Preview: ‘House of Cards’ offers violence, betrayal and politics


One of the standout Netflix originals of the past few years, “House of Cards” will return this Friday, just in time for everyone to binge-watch the next chapter in the life of corrupt congressman-turned-President of the United States Frank Underwood. 

Kevin Spacey has always been the standout as Frank Underwood whose charisma and mystery is matched only by his ruthlessness and lack of morals. The most interesting parts of the first three seasons were those that depicted Frank’s rise to power as he climbed the political ladder by knocking down those whom he felt had somehow wronged him. 

Joining Underwood on his quest for ultimate power is his wife, Claire, played by Robin Wright. Initially someone who was just along for the ride, Claire has grown into her own character. By the end of the second season, she was basically an equal to Frank, working the private sector the same way that he manipulated his fellow politicians. 

Time will tell whether the writers of “House of Cards” will be able to redeem a blisteringly stupid plot focusing on Claire betraying Frank for absolutely no good reason in the last season. Outside of that one plotline, however, Wright has been fantastic as Claire Underwood. Based on the conclusion of the third season, it seems that the two will have to work together more closely, although the trailers for the new season haven’t offered much hope for their marriage.

“House of Cards” has always been a compelling drama, but the materials released for the new season thus far seem to indicate that the show is drawing inspiration from a few more horror elements. One such trailer, titled, “Frank Underwood-The Leader We Deserve” alternates shots of Underwood sitting at his desk in the White House and flashes of the various murders and betrayals he’s committed, or will commit, in his rise to the top.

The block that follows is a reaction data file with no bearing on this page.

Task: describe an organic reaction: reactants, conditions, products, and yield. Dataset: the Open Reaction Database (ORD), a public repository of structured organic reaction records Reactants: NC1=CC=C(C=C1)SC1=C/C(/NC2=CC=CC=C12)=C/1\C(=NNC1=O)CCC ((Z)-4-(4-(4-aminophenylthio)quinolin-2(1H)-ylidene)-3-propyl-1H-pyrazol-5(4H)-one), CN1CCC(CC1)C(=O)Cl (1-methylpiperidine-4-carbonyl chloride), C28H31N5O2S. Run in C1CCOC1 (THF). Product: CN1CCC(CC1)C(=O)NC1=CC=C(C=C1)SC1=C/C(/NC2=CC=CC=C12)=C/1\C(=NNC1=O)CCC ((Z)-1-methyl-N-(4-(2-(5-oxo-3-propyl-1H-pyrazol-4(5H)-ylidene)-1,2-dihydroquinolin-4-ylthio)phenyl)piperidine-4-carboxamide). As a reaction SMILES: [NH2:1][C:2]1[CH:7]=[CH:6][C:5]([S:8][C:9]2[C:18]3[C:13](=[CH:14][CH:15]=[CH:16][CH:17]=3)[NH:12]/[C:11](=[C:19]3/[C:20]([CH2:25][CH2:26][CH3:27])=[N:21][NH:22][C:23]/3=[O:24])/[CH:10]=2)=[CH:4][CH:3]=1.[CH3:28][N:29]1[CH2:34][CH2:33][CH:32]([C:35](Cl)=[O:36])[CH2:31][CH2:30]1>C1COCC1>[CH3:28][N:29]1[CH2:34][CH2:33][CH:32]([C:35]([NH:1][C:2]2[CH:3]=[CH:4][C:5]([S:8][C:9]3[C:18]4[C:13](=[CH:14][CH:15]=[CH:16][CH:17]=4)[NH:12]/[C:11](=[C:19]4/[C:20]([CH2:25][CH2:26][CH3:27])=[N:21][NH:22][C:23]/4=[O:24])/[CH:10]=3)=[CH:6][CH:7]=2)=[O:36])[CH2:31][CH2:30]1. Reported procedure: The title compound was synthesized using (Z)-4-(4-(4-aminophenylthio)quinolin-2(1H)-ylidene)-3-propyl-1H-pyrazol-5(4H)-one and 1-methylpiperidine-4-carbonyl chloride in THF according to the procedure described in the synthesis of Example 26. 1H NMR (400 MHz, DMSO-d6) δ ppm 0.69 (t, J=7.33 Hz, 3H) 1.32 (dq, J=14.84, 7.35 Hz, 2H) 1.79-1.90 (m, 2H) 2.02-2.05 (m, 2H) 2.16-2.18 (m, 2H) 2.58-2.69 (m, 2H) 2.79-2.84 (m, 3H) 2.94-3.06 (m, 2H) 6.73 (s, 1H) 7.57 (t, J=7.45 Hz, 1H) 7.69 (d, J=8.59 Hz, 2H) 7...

At the conclusion of the trailer, Spacey says, “I think America deserves Frank Underwood, and in your heart, you know I’m right.”

The new season premieres at an appropriate time in the American electoral cycle, as Americans, and particularly the young, Netflix-watching crowd, are more disillusioned in the upcoming election than ever. As a drama, “House of Cards” is among the best in the business, but it might be even more powerful if one views the depiction of American politics as a grimy, corrupt cesspool as a warning to voters and politicians today.

Whether the horror themes will actually play out in the upcoming season is unclear, as trailers for previous seasons of “House of Cards” have gone to extreme lengths in order to obfuscate plot points. The trailer for season two, for example, gave one actor a credit right alongside Spacey and Wright, only for the character that actor plays to die in the first episode.

The grim political drama that is “House of Cards” returns this Friday, March 4, on Netflix.

Edward Pankowski is life editor for The Daily Campus. He can be reached via email at

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